They were falling behind girls in modern foreign languages and geography. Foreign languages, in particular, were in danger of becoming a subject just for middle-class girls, David Bell, chief schools inspector, said.
Boys' worst performance was in French GCSE, in which only 46 per cent obtained a top grade pass, his annual report said.
Since the Government made study of languages voluntary after the age of 14, only half the country's pupils have continued to study it, with take-up particularly low in disadvantaged areas.
Mr Bell said: "Teenage boys are not necessarily prepared to speak much English, let alone French and German."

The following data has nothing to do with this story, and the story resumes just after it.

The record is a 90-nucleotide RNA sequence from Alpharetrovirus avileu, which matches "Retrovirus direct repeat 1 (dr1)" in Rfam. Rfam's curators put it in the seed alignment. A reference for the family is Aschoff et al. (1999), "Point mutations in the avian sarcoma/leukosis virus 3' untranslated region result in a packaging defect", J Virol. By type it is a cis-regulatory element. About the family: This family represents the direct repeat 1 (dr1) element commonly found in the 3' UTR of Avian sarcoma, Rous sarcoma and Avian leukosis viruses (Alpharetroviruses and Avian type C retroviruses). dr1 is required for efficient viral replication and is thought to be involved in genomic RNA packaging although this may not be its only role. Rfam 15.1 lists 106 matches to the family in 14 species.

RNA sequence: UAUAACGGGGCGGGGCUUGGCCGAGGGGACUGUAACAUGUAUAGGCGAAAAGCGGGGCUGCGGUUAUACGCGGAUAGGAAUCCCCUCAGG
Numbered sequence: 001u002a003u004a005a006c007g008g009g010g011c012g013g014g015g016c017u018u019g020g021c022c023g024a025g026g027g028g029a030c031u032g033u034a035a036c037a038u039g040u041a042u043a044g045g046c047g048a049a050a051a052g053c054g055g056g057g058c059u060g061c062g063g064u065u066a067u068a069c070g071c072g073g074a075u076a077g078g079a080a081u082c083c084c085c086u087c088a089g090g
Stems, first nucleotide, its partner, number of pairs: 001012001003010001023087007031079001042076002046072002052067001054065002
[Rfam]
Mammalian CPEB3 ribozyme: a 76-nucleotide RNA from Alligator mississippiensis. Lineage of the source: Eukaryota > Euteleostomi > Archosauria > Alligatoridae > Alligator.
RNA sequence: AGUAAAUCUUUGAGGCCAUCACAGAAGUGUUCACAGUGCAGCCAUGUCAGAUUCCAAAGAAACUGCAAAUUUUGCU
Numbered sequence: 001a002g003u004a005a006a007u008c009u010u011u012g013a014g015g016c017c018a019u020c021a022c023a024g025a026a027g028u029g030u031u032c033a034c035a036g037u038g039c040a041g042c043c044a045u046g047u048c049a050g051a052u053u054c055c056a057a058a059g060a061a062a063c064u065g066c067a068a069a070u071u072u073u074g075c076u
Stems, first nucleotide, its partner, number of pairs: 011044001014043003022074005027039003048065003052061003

By contrast, boys were doing better than girls in maths - both in primary school tests and at GCSE. "Girls are often less assertive in the classroom setting and less willing to venture an idea than boys are," Mr Bell said.
However, in some schools which had pioneered single sex classes in science - despite being a mixed school, performance in the subject had improved.
"That's not a panacea and it would be wrong for anyone from Whitehall to lay down the law to an individual school, but it has benefited some schools," Mr Bell said.Reuse content